Ilsu's Family

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The wedding of Kaz and Ilsu


      Before I talk about the pictures I want to start by talking a little about family. Visiting my new family in Korea has brought many realizations to my mind. My experience with the Korean culture reveals that the family focuses greatly on bonds and generosity within the family. That not to say that Koreans love their families more than Americans do, they just express their love differently. Furthermore I am not going to say that I fully understand all the ramifications of Korean family culture. However, I must mention that Ilsu’s family went to great lengths to make me feel comfortable. Even those who were not terribly excited about our wedding made me feel very welcome. As I mentioned Americans express their love differently as well the expression of their personal boundaries.
      I also am aware that there are many American families that have closer ties to their country of immigration. Ilsu is a perfect example of an American citizen who is a cultural blend of Korean and American. Although I must say she is mostly Korean when it comes to her expression of culture. Furthermore, her expression encourages me to be more culturally Korean. However, I am very far from being Korean furthermore, I have to say it is probable that my heritage from Eastern Europe may have some bearing on how I view things.
    For an example of our cultural differences: One evening when Ilsu and I first met we went out to a store to buy some ice cream to take home to eat. While we were in the store I asked her what kind of ice cream would she like. She said that she wasn’t hungry enough for me to purchase any for her. However, I was excited about pigging out so I bought a pint for myself to enjoy. Now here is the twist; when we got home I had just started to eat my ice cream, when she ran over to stick her spoon into it. With surprise I said, "hey this is my ice cream! I gave you a chance! furthermore; I would have bought you a truck load to eat if you would have just expressed your desire". As an American of eastern European descent I earmarked this pint for me … it was mine. In Korea this is just complete insanity! There is no such thing, between lovers, as my ice cream. To many Americans this makes perfect sense but not to a Korean they see this as total selfishness. Thus I have learned to offer her the first bite of everything I eat.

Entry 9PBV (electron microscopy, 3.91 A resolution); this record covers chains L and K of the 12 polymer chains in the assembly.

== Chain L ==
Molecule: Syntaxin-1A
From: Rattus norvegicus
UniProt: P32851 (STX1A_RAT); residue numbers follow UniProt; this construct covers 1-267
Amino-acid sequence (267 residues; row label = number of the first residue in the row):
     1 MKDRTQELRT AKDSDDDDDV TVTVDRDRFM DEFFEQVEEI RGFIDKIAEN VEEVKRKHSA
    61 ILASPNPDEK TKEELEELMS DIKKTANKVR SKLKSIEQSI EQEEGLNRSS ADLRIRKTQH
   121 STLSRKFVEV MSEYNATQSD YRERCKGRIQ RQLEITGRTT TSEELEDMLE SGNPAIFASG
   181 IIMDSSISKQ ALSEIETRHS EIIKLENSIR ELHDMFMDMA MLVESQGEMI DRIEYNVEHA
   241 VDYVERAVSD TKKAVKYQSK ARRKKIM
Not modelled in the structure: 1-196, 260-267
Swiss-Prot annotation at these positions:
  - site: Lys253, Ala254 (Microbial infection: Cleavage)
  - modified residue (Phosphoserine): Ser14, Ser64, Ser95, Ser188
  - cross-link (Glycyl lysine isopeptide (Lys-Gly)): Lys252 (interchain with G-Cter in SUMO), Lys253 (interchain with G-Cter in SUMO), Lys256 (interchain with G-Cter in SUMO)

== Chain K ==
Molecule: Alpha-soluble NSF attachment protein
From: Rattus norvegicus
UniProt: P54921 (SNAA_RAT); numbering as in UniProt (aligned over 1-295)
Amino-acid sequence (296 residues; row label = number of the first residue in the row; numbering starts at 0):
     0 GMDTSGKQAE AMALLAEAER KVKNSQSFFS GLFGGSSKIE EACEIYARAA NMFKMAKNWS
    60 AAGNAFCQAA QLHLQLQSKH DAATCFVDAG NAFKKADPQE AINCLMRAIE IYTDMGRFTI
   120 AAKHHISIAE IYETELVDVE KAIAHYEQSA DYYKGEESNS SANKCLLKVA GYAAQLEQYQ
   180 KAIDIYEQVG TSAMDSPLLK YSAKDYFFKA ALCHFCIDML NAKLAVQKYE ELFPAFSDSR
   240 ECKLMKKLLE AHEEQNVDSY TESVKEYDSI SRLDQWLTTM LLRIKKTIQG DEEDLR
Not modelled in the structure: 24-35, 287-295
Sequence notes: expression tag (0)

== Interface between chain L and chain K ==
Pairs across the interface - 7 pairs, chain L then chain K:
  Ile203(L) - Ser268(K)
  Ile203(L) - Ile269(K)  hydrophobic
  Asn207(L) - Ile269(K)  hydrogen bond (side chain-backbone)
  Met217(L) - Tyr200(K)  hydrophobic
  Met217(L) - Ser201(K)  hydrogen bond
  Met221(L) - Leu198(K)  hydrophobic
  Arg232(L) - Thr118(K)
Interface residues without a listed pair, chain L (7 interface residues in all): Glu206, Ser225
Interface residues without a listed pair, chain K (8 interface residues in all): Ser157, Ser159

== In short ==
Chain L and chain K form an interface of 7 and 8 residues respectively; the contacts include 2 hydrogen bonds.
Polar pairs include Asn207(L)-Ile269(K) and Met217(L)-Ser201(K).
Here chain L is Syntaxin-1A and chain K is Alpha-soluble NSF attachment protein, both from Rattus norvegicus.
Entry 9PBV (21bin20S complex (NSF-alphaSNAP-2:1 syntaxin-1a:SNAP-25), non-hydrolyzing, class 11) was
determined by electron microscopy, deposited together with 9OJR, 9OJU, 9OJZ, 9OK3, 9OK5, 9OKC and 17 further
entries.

As I had mentioned there were some in her extended family who was not exactly thrilled with the idea of our marriage and believe it or not, I can be sympathetic with them. What the problem stems from is that Ilsu’s family tree is documented to thirty-one generations and never in the history of this family has anyone married outside of Korea! Thirty-one generations is amazing feat in itself to me as an American. America is made of renegades from other countries that ran from oppression, famine, prison or maybe they just wanted a little more freedom. Our ancestors generally left it all behind to embark on a new life and a new family cut off from the ‘old country’. I do have some family history documented by one of my mother’s grandfathers, impresive as it is , it is not much compared to the multi-volumed family tree that the Min family has assembled. In addition, the Min family is of noble position in the Korean culture. There is only one Min family in Korea and it has produced four Korean Queens. The last Queen Min was in power at the time of the last Japanese invasion. It turns out that Japan sent thugs over to assassinate her. They broke into the royal palace drug her outside and hacked her to death and torched her body. Here is a memorial in her name and here is an interesting news report sheding light on her murder.  So when it comes to tradition, I do understand the family concerns but then again, I have to say that by bucking the system speaks of the strength and audacity of my wife. Now I have to step aside and make a point before I embarrass myself --- I do want to mention that Ilsu’s immediate family has expressed none of this. In fact they have expressed just the opposite to the point of being angelic.  Furthermore from what I gather, Ilsu’s father if he were alive would be totally behind Ilsu’s decision. Due to me mentioning the Japanese aggression I want to take a moment to talk a little about Ilsu’s mother’s side of the family.  Ilsu’s mother’s father was a wealthy fishing merchant with a fleet of ships used to fish the coasts of Korea.  When the Japanese came into Korea they dismantled his business seized his ships and took all the possessions of the family.  Ilsu’s uncle, the oldest of her grandfather’s sons, joined the resistance to play havoc on the Japanese occupation.  The Japanese in return tortured Ilsu’s grandfather daily for information on the whereabouts of his son. However, they returned her grandfather home at night so that thier torture was visible only to the family.  Ilsu’s uncle disappeared, never to be seen, and eventually her grandfather died from the daily torture.  Ilsu is a very strong woman however, her mother being tempered from those experiences is a flower made of steel, yet I must say that when you meet her you only experience the flower.